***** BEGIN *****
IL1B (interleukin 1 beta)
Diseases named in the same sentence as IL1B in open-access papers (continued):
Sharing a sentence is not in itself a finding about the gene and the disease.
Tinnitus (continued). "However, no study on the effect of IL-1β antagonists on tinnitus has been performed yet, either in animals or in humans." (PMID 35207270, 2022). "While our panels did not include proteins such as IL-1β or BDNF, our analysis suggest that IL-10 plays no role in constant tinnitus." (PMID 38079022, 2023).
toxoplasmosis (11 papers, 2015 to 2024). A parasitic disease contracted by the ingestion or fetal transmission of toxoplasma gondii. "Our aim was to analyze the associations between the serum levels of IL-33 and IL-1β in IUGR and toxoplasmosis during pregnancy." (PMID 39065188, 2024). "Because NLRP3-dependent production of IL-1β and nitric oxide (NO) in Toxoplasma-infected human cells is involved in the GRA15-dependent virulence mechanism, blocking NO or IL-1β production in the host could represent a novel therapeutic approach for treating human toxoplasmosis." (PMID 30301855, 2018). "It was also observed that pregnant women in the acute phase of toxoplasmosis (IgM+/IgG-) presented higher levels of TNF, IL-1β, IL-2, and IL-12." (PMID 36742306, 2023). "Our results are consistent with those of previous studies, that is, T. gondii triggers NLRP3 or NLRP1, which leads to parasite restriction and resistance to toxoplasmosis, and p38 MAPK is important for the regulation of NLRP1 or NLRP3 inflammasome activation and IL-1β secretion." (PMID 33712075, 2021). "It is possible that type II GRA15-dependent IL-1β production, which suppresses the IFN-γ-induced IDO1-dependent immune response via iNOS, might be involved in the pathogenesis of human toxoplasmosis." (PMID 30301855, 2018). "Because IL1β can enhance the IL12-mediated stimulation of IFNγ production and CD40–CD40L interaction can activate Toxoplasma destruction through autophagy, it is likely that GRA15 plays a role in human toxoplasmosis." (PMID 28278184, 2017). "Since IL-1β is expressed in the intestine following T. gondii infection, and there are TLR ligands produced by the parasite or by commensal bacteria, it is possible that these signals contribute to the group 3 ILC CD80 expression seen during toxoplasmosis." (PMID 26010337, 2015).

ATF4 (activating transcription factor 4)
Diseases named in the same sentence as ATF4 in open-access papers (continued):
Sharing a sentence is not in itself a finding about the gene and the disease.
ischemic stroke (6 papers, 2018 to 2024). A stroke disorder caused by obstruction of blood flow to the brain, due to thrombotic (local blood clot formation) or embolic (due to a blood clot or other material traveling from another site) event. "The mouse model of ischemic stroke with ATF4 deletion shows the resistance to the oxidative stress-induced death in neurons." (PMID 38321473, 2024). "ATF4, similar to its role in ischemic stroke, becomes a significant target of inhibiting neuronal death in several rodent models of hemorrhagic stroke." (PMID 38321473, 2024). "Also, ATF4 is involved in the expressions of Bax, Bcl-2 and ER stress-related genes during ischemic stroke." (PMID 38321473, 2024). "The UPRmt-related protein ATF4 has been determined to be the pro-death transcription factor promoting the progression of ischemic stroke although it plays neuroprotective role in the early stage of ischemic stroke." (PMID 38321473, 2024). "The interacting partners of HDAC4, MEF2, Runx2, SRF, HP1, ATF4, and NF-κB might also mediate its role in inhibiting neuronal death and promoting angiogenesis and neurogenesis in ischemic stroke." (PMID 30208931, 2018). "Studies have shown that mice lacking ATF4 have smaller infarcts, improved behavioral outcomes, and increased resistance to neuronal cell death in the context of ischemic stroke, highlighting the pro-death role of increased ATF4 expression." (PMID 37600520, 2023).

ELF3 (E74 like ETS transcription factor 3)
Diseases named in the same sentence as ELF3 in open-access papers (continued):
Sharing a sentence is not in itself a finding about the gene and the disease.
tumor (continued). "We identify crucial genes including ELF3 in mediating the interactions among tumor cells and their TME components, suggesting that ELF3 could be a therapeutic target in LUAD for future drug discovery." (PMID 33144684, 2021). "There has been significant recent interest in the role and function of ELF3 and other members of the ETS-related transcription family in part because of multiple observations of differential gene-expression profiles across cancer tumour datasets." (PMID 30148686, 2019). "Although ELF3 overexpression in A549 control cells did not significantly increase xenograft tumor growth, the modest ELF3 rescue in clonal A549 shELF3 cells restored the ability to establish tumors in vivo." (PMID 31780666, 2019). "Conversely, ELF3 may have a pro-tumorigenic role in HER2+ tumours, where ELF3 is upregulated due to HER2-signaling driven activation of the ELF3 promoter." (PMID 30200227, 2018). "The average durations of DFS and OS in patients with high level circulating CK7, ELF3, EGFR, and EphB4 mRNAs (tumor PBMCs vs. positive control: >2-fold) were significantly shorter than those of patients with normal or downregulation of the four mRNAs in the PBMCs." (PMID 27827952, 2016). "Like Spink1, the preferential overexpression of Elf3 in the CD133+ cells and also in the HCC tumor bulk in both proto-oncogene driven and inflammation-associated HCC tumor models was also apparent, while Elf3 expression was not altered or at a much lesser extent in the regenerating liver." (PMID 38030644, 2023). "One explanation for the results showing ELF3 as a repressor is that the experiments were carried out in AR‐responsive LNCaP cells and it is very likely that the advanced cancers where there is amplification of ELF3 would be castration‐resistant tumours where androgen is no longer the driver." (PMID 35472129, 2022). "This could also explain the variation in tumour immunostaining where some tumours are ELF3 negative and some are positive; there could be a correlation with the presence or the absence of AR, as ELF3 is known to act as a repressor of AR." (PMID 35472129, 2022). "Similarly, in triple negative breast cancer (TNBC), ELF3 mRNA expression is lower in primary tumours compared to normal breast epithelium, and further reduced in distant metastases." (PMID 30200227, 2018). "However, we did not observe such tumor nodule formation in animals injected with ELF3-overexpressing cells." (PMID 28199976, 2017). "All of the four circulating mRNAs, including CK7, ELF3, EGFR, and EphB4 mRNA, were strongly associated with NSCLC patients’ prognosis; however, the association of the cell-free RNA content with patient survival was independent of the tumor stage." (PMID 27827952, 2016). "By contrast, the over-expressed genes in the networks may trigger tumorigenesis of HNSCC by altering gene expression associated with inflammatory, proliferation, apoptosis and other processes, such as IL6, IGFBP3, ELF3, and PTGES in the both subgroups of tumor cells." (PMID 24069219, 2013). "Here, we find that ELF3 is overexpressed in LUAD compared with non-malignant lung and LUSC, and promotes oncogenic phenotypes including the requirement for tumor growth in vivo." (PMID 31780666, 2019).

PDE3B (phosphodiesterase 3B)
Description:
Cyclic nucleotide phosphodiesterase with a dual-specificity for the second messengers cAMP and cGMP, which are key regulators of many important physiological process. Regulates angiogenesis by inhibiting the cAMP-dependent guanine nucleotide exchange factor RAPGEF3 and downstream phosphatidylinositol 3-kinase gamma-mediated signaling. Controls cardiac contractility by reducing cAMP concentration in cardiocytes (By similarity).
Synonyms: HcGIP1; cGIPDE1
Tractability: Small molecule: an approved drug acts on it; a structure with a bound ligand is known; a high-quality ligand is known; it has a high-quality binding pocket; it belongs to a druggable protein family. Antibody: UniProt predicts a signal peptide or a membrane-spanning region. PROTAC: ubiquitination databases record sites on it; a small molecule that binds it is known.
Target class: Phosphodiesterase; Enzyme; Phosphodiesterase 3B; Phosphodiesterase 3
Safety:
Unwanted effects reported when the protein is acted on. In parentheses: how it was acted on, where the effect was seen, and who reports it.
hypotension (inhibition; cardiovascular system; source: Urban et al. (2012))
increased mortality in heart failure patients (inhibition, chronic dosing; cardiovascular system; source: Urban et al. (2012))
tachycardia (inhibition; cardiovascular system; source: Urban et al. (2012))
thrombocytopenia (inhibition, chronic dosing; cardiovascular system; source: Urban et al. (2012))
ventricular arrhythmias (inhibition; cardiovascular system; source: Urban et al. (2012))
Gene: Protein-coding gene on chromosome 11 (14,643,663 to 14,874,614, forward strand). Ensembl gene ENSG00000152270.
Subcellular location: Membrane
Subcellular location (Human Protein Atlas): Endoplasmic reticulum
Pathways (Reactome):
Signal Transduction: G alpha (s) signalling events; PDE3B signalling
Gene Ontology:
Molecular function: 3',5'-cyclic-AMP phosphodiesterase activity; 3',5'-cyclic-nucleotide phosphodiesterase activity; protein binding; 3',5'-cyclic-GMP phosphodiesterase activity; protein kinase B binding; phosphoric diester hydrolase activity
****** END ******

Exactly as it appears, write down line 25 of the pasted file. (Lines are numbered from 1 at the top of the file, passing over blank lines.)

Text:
thrombocytopenia (inhibition, chronic dosing; cardiovascular system; source: Urban et al. (2012))